Jacket of The Loser Letters by Mary Eberstadt

The Loser Letters: A Comic Tale of Life, Death and Atheism by Mary Eberstadt (Ignatius)

One thing that atheists should believe is that nothing, least of all themselves, is sacred. It would be delightful, therefore, to be able to report that Mary Eberstadt’s The Loser Letters is almost impossible to review due to the difficulty of typing while wiping tears from one’s eyes, slapping one’s thighs and holding together one’s rapidly splitting sides. Unfortunately, there are fewer laughs in The Loser Letters than may be located in the Book of Revelations.

Eberstadt is a conservative Catholic grandee, a former speechwriter for George Schultz and an assistant to Jeanne Kirkpatrick. Her book takes the form of a series of dispatches from a former believer who has read their way through currently popular atheist literature – Richard Dawkins’s The God Delusion, Christopher Hitchens’s God Is Not Great, Sam Harris’s The End Of Faith, et al. – and has been, for want of a more appropriate term, converted to unbelief. The book consists of ironic letters to the standard-bearers of atheism offering suggestions as to how they can win over more people.

This is potentially a promising set-up. Militant atheism is as ripe for satire as any collection of opinions, and personalities as imposing as Dawkins and Hitchens in particular offer rich possibilities for caricature. Unfortunately, Eberstadt fumbles it from the start.

The big joke underpinning her mercifully brief tract is that no such person as her narrator – i.e., someone who has renounced God after reading around the subject – exists: “Apart from me,” asks the first of these epistles in faux-naif tones, “where is the testimony of anyone Your writings have actually convinced?” (The capitalised “Your”, a recurring trope, seems to indicate that Eberstadt thinks that Dawkins/Hitchens/ Harris wish themselves to be regarded as gods – an altogether baffling assertion).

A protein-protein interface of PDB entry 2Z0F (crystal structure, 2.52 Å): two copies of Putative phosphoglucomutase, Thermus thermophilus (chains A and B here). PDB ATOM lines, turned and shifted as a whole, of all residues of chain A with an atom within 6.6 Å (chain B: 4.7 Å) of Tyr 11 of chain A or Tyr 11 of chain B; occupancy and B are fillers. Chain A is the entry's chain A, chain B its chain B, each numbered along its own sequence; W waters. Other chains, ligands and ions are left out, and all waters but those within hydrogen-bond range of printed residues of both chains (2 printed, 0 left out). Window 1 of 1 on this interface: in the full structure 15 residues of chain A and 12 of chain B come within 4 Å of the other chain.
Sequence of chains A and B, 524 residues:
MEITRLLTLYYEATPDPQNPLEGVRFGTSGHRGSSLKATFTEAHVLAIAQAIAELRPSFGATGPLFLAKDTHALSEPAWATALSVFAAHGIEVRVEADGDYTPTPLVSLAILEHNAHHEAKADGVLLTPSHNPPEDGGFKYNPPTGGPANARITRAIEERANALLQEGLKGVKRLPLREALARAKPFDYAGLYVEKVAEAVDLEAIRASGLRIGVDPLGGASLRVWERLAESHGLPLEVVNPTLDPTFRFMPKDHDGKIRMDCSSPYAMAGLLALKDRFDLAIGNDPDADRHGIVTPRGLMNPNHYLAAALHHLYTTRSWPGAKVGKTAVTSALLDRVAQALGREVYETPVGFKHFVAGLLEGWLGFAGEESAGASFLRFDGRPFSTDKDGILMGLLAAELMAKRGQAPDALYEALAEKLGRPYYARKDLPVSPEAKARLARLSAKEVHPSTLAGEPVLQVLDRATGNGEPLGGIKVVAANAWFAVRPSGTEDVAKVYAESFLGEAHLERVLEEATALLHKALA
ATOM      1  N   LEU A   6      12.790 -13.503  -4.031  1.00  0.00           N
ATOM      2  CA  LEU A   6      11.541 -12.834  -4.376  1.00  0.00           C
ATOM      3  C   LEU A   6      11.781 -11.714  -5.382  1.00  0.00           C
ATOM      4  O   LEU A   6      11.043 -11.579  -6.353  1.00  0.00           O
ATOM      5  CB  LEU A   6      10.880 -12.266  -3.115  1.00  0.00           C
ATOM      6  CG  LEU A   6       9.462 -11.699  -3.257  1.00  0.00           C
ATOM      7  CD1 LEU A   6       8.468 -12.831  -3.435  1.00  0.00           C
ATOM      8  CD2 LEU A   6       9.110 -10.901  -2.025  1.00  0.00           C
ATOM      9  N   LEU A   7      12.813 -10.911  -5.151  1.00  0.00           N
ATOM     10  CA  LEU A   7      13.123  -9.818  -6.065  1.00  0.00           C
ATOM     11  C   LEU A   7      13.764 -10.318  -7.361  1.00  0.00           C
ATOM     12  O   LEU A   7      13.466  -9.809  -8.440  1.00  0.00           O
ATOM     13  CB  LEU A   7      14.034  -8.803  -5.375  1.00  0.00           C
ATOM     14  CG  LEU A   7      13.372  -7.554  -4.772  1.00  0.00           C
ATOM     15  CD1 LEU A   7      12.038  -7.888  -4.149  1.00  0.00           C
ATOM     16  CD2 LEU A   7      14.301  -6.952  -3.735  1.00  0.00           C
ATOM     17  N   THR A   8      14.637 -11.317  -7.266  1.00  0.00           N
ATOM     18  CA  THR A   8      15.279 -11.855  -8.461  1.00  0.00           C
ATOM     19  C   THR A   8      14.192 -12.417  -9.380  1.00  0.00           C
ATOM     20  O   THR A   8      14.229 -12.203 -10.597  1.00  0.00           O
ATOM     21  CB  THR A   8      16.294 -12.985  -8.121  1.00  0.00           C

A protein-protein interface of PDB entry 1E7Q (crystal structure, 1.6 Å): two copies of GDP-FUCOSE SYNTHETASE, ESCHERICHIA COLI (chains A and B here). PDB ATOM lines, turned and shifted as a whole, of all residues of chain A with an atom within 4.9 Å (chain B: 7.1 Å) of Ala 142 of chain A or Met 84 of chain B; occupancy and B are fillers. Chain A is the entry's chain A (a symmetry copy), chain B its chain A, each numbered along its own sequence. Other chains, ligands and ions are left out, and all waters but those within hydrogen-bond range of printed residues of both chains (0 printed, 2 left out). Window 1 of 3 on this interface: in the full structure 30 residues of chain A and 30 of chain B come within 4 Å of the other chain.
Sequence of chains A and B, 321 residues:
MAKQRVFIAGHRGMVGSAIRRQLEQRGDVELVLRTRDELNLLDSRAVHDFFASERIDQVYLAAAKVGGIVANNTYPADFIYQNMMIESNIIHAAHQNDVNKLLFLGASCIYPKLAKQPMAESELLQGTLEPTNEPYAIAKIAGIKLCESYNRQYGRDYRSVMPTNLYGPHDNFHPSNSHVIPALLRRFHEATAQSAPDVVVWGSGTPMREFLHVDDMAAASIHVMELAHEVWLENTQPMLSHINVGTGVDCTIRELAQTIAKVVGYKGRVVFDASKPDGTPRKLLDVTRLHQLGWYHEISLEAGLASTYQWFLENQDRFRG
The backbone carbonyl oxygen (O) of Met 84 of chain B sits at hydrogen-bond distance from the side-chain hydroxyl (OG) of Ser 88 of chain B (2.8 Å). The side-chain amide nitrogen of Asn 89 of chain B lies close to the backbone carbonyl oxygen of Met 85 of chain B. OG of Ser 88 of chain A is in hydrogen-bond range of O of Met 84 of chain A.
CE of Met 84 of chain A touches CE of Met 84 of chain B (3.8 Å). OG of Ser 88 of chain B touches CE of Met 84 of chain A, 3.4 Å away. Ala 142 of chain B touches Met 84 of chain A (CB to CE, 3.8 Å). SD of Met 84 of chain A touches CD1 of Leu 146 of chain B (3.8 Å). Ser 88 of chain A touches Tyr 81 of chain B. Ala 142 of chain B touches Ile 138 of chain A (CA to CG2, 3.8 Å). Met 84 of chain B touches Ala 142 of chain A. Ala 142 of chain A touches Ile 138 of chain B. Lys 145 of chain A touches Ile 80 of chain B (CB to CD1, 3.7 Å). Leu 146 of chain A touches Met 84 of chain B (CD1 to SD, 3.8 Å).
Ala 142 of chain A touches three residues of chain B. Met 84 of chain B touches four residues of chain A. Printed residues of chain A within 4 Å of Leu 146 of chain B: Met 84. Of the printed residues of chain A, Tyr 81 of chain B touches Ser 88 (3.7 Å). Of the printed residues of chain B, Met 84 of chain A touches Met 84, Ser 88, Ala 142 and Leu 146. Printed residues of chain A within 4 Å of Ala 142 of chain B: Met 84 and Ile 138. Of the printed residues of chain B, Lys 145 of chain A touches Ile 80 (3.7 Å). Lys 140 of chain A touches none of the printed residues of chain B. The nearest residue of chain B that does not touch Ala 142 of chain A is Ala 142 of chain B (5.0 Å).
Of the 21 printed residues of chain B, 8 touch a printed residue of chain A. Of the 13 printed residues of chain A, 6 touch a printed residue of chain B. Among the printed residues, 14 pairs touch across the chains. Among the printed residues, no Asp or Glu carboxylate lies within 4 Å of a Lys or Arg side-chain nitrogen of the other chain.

Well. Your reviewer does not claim his experience as definitive, but he has certainly met people who’ve told him that their doubts about the faith they’d been raised in were usefully crystallised by Dawkins, Hitchens or Harris (or others); your reviewer would note further that everybody he knows or indeed has heard of has had their mind changed about something by reading; and your reviewer would then admit that Eberstadt’s point eludes him utterly. Which wouldn’t be a problem if she was funny or acute, but she’s neither, merely leadenly sarcastic in the swiftly wearisome meter of a middle-aged writer attempting to approximate hipster-speak.

Eberstadt can revel in one small victory, however: her tedious little book will at least reconnect the sceptic with the divine at the moment he turns the final page and whispers, with feeling, “Thank Christ for that.”